Get Aleteia delivered to your inbox. Subscribe here
The world and your Catholic life, all in one place.
Subscribe to Aleteia's free newsletter!

Not Prepared to Donate?

Here are 5 ways you can still help Aleteia:

  1. Pray for our team and the success of our mission
  2. Talk about Aleteia in your parish
  3. Share Aleteia content with friends and family
  4. Turn off your ad blockers when you visit
  5. Subscribe to our free newsletter and read us daily
Thank you!
Team Aleteia

Subscribe

Aleteia

How to celebrate a Liturgy of the Word at home

PRAYING
Freedom Studio | Shutterstock
Share

Without access to the Eucharist, families can honor the Sabbath by reciting the readings normally scheduled for Mass.

When the lay faithful are not able to attend Mass on Sunday (such as during the coronavirus quarantine), there are many different options on how to honor the Sabbath.

One of those ways is by celebrating a Liturgy of the Word. This the name for the first half of the Mass, primarily composed of reading short selections from the Bible.

The USCCB explains the spiritual benefits of this part of the Mass.

In the Liturgy of the Word, the Church feeds the people of God from the table of his Word. The Scriptures are the word of God, written under the inspiration of the Holy Spirit. In the Scriptures, God speaks to us, leading us along the path to salvation.

Celebrating a Liturgy of the Word is reserved for times when the parish is without a priest and normally led by an official “leader of prayer.” However, when that is not even possible, a member of the family can step in for a condensed version inside the home.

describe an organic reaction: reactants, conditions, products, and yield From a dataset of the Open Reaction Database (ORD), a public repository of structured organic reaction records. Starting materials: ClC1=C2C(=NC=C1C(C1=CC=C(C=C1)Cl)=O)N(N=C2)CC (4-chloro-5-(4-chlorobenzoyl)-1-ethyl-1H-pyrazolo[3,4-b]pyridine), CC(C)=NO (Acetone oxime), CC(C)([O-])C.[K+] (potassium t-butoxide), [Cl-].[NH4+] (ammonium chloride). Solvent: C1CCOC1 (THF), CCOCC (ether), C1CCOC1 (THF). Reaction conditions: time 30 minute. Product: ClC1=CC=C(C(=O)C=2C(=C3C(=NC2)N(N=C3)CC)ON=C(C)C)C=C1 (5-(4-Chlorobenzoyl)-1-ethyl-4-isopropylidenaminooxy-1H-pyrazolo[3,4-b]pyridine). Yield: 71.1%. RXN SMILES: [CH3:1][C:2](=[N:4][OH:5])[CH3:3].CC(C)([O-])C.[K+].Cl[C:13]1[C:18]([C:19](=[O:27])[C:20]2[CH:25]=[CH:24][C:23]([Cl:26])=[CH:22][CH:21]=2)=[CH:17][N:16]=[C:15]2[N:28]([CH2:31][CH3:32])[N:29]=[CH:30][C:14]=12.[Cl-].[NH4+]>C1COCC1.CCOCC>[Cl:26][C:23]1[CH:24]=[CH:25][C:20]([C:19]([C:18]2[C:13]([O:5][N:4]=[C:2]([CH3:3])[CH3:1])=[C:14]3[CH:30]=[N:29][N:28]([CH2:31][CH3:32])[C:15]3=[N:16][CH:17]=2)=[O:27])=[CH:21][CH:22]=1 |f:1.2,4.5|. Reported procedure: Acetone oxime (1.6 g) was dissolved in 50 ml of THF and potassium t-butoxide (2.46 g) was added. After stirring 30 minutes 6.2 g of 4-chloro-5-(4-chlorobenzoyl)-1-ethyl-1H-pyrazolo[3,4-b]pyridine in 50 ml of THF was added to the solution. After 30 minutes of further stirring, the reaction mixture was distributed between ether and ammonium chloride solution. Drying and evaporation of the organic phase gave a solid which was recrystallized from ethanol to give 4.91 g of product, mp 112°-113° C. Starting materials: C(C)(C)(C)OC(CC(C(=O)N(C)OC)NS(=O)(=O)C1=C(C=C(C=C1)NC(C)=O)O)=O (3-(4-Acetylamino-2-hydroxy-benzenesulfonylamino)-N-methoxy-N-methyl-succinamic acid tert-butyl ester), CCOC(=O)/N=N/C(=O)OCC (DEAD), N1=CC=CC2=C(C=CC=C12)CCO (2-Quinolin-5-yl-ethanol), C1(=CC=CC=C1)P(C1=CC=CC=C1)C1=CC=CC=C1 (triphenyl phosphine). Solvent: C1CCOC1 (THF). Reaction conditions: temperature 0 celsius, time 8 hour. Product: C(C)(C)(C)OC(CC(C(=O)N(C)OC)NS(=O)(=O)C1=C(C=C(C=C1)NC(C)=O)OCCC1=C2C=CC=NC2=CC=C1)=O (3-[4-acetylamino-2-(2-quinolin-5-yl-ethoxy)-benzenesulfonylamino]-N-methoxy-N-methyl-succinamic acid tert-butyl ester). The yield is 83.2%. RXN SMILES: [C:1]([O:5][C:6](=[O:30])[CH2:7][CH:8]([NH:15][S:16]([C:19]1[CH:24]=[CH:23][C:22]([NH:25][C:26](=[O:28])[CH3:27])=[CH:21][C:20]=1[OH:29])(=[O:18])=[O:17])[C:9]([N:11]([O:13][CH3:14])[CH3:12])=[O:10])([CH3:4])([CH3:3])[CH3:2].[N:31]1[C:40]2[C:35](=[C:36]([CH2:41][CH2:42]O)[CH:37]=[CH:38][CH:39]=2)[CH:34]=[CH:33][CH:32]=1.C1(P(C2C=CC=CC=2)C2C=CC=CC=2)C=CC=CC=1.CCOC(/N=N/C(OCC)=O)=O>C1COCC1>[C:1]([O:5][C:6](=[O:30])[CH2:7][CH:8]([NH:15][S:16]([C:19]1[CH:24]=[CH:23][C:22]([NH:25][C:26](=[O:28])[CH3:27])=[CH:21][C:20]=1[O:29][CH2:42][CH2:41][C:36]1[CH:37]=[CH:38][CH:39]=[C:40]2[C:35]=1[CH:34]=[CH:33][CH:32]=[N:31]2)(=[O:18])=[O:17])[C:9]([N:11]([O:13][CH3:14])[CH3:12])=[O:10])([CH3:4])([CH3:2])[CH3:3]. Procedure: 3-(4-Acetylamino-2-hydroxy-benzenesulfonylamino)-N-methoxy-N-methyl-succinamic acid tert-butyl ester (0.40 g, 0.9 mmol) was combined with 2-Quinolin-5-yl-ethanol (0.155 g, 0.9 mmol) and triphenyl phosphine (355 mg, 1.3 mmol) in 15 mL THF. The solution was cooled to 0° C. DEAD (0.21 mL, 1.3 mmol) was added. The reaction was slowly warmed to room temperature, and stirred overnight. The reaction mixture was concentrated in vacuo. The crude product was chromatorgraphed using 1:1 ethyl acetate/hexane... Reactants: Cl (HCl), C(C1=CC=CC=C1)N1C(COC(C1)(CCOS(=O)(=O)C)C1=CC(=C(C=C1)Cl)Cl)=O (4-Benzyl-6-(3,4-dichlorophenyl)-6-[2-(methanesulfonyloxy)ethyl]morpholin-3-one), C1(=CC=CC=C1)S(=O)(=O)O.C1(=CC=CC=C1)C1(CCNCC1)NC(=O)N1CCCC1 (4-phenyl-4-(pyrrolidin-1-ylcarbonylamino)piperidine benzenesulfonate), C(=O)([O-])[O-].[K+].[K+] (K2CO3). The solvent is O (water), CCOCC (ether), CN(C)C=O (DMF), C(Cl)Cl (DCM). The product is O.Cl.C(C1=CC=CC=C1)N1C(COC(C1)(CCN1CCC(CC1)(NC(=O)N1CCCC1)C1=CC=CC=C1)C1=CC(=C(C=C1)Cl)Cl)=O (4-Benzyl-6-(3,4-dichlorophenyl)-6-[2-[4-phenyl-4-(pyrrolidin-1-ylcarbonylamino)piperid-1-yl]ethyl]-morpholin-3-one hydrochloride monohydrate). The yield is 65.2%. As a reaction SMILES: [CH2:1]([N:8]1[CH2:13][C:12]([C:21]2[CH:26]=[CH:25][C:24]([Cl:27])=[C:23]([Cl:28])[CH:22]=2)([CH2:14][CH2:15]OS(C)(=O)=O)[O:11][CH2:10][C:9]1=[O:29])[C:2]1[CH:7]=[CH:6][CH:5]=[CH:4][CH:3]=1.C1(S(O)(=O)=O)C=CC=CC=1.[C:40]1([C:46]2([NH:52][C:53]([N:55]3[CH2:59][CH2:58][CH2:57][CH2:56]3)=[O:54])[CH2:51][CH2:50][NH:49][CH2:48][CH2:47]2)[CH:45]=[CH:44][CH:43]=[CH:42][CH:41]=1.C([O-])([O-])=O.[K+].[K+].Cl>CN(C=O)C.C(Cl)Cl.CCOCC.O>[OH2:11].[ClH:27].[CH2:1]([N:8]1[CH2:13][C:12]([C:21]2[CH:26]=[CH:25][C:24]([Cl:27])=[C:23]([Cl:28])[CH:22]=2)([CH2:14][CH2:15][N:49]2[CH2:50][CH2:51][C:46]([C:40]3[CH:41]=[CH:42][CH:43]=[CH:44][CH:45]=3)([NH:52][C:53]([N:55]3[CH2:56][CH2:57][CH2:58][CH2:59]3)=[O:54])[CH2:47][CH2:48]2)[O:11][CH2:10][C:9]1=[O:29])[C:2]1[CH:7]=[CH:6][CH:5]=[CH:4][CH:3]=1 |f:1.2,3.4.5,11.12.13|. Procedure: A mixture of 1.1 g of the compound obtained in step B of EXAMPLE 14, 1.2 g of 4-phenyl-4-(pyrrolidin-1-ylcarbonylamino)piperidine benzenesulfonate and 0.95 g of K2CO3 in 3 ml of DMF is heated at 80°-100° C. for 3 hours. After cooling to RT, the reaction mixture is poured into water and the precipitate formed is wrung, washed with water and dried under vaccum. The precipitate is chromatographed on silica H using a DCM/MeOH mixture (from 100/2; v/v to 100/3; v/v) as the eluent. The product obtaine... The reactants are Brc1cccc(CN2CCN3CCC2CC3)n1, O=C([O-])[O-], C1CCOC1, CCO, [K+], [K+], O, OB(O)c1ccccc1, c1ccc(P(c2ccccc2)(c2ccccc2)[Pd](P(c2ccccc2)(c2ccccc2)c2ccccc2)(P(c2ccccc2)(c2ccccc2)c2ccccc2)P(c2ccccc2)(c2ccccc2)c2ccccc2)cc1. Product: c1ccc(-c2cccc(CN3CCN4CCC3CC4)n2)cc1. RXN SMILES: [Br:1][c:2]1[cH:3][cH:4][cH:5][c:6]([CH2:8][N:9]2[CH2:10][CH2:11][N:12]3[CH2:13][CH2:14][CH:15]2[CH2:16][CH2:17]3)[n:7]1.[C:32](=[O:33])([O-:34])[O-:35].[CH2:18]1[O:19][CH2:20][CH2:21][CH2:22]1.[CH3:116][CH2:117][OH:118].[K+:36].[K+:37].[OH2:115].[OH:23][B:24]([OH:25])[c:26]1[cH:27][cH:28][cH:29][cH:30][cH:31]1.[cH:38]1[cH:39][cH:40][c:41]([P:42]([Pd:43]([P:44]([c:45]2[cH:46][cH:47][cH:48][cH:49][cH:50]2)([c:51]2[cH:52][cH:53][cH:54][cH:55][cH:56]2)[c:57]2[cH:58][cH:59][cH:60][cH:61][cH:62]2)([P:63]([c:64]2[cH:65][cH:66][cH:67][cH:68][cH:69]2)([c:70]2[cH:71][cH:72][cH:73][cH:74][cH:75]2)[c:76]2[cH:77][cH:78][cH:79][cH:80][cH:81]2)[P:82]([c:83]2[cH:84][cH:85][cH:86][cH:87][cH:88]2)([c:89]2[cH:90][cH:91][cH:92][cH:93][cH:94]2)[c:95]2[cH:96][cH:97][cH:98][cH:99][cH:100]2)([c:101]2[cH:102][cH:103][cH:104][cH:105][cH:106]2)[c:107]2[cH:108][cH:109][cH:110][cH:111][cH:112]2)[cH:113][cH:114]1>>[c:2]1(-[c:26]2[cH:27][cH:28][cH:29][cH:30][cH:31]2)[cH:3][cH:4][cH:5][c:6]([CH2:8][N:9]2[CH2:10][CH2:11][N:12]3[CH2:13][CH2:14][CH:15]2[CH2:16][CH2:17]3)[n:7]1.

The primary part of this celebration will consist of reading out loud the selected readings for Mass. Those readings can be found on the USCCB’s website.

It is possible to extend this celebration with additional prayers, such as those said in the Ritual for Laypersons. At the same time, it should be noted that various prayers and gestures reserved to the priest should be omitted, as explained by the Diocese of Boise.

There should be no confusion among the faithful between this celebration and a Eucharistic celebration (Mass). To that end, nothing that is proper to the Mass, particularly the presentation of the gifts and the Eucharistic Prayer, should be inserted into this celebration. Further, lay leaders are to omit the words, gestures, vestures, rites, etc., which are proper to an ordained minister.

Alternatively, a common celebration of the Liturgy of the Hours can be a way to honor Sunday in a more liturgical manner.

Above all, keep in mind that God asks us all to “Keep holy the Sabbath,” and when access to Mass is impossible, the lay faithful should find ways best for their situations.

Newsletter
Get Aleteia delivered to your inbox. Subscribe here.
Aleteia offers you this space to comment on articles. This space should always reflect Aleteia values.
[See Comment Policy]